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Hearing Loss and Aging: The Elder Boom

Most hearing loss is caused by natural ageing of the tiny hair cells of the inner ear. While your ears are certainly the focus here at Audicus, they are certainly not the only ageing part of the body requiring more attention over the years. As these needs pile up, how will you need to be taken care of?

Within 10 years, for the first time in human history, there will be more people on this planet aged 65 and older than children under 5. The Baby Boom of 1946-1964 has given way to the inevitable Elder Boom and we are completely unequipped to handle it. With the aging population rising at an astonishing rate (every 10 seconds, an American turns 65) and declining health care resources, we’re finding ourselves asking the question: how will the elderly be able to maintain a high quality of life as they move into their twilight years? Both in America and abroad, we’re facing an international crisis that we’re scrambling to solve.

Many of these ageing citizens will be dealing with hearing loss, among other degenerative diseases, and the world of hearing loss technology will be racing to keep up. Furthermore, access to assisted living and disability care will have to be matched by trained workers that can provide these kinds of services and frankly, there’s just not enough worker supply to meet this growing demand. Because nearly 90% of Americans feel that institutions are not appropriate places for their aging relatives to spend their final years, Americans are hoping qualified home care can still be a viable alternative.

The truth is, most of us want to live and age at home. However, with skyrocketing home-care costs and a dearth of properly trained elder care workers, the question remains: exactly how we can manage this?

Thankfully, Ai-jen Poo, founder and CEO of the National Domestic Workers Alliance, is helping to address these growing concerns. In 2011, the Alliance launched “Caring Across Generation,” an initiative that addresses two intersecting major social issues: widespread unemployment and the impending need for care for America’s quickly expanding elderly population. So many home workers, initially hired as nannies and housekeepers, accidentally find themselves taking care of the elderly family members of their employers, often without any training whatsoever. Ai-jen had a solution: put a system in place that allows these home-workers to get the support they need and, in turn, encourages outreach to those that are unemployed (or starting their careers) to seriously consider home-care as a real career path. All of which would be able to give both the aging community (and disabled community) the kind of proper supportive that they need and create millions of good jobs in the process.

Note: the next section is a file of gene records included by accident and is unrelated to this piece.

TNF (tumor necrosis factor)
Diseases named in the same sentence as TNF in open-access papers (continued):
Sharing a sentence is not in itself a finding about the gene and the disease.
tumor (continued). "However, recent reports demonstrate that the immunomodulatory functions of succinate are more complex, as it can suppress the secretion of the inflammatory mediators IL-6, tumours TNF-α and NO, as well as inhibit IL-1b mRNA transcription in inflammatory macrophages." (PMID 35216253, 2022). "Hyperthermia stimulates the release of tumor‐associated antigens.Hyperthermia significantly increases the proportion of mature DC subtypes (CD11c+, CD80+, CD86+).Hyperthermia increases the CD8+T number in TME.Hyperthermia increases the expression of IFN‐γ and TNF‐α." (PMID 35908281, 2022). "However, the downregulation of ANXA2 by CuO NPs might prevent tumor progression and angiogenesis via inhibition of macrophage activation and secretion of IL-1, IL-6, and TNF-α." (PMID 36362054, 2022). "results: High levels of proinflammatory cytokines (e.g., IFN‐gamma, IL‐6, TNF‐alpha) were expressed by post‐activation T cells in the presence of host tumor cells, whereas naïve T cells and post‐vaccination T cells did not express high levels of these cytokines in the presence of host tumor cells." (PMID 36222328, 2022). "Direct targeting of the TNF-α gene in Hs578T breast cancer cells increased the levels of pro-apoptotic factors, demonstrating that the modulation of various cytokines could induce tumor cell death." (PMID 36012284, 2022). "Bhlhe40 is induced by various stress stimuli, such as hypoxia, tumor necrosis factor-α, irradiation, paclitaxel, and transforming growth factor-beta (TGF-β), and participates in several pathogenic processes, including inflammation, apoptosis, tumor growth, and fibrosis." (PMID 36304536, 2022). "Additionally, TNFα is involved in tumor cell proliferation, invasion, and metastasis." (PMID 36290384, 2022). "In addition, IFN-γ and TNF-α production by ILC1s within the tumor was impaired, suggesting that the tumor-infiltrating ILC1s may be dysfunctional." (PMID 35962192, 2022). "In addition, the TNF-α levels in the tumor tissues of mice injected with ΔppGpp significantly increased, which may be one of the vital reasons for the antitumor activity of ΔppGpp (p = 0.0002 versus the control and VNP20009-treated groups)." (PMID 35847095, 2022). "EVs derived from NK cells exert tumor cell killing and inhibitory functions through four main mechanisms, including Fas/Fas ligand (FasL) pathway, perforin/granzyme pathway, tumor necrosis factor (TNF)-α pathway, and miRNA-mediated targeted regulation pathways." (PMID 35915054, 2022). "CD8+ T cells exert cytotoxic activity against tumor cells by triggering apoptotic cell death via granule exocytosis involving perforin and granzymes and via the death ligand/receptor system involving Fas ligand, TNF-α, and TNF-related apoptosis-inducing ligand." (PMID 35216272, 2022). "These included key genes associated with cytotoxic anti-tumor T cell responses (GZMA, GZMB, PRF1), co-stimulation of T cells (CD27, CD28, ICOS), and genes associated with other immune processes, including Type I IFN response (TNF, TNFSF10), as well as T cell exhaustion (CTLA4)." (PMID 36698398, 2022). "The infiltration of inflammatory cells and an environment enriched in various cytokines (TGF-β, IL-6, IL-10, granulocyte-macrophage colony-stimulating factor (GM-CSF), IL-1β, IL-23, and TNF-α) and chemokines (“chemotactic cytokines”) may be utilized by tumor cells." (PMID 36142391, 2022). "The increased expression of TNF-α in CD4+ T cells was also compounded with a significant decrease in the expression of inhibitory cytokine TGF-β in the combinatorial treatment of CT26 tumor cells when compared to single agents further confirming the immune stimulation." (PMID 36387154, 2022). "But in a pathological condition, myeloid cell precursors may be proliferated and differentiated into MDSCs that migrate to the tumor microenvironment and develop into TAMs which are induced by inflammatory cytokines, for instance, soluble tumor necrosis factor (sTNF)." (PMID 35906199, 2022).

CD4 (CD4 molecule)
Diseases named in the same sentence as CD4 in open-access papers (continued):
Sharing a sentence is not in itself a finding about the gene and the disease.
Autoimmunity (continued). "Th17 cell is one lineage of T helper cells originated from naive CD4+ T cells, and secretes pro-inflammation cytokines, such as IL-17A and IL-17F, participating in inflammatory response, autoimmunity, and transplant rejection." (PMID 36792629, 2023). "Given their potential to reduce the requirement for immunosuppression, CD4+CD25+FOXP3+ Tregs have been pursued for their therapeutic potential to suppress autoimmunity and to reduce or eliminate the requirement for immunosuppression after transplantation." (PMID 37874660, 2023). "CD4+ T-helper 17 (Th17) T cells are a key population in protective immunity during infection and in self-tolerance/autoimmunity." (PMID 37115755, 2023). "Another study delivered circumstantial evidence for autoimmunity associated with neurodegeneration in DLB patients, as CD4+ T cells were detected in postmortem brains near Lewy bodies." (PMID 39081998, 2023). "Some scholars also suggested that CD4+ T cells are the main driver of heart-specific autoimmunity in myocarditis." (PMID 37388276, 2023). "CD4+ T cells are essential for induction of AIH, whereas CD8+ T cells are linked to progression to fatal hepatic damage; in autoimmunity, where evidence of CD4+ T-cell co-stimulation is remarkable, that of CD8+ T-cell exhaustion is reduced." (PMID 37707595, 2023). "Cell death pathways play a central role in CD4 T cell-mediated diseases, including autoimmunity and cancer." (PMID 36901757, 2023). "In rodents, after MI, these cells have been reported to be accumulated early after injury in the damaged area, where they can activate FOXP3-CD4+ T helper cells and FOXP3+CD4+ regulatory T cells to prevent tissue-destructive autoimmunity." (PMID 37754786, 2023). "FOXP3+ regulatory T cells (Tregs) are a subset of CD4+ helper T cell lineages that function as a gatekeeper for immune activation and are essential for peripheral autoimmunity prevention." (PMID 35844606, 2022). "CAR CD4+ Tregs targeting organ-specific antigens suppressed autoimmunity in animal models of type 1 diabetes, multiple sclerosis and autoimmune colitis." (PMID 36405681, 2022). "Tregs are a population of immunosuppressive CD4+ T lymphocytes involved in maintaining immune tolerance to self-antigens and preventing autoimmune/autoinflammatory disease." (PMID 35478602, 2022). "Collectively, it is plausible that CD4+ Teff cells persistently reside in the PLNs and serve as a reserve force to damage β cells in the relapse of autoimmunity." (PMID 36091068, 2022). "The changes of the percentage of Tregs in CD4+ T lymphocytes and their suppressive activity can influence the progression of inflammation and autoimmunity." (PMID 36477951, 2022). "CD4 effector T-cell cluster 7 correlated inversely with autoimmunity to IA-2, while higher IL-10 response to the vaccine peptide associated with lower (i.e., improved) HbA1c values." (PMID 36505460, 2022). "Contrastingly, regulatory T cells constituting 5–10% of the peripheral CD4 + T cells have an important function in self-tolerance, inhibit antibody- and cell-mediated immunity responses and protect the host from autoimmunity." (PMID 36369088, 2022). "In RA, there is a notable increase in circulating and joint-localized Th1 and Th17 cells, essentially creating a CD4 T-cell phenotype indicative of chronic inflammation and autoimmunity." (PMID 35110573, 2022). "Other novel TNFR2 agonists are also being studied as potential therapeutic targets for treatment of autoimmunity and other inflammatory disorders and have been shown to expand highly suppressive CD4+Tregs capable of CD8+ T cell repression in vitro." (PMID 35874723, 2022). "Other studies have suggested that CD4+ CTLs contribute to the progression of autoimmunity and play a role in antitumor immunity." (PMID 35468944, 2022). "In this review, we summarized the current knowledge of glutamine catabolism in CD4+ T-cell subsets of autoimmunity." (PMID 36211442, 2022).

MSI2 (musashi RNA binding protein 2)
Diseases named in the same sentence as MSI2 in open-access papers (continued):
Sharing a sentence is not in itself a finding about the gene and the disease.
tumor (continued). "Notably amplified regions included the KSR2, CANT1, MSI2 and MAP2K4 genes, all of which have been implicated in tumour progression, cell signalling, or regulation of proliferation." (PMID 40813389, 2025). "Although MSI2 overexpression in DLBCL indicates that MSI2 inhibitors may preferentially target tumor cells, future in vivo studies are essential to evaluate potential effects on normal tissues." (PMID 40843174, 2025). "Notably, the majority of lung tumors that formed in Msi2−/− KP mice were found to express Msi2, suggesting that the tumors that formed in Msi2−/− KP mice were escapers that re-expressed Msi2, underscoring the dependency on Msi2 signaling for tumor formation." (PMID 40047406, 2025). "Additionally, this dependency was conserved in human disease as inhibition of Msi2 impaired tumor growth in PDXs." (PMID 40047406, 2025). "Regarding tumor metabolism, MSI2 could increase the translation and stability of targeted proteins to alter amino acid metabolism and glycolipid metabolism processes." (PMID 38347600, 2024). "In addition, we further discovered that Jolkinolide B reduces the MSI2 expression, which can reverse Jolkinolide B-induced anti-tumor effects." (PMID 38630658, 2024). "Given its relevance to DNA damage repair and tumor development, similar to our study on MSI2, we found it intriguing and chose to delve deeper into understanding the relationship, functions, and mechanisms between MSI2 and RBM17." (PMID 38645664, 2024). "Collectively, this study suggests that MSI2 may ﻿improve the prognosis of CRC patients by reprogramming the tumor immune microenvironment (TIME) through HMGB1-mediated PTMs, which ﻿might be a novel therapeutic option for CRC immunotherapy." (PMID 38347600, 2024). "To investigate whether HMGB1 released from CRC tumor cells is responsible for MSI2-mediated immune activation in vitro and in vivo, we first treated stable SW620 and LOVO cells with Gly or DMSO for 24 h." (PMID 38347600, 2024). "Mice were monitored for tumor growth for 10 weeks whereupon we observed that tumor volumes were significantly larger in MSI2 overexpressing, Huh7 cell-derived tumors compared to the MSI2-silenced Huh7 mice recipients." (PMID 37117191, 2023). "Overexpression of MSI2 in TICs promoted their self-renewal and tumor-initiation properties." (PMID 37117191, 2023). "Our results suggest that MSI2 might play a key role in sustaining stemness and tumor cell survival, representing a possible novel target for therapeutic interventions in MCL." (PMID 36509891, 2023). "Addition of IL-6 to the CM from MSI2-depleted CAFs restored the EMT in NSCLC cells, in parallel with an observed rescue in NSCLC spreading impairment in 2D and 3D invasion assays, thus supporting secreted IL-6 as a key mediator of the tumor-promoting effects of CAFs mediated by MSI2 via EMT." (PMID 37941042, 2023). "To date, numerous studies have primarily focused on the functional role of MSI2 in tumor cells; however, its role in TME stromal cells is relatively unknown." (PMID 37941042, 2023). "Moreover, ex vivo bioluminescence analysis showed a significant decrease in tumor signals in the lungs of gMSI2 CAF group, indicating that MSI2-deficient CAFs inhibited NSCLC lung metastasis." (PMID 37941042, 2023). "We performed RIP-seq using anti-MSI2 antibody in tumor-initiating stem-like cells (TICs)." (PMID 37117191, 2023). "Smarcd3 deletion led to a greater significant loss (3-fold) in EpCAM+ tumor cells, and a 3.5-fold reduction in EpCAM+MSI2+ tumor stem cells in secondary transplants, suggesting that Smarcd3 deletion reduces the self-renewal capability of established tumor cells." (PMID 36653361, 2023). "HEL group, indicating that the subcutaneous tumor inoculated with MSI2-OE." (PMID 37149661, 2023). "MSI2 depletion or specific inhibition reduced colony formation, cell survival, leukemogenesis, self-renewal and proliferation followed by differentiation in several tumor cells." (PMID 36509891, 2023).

To the Audicus community and readership, we ask: how would you educate your family and friends on ways to better support your needs and disabilities, including hearing loss? We’ve recently partnered with Hearing Charities of America to give back to the community. We recognize that many people still are not able to afford the lowest priced hearing aids on the market. We are currently collecting used hearing aids that will be refurbished for low income individuals.

By: Ariana Seigel

Sources: Bill Moyers, Radiotimes

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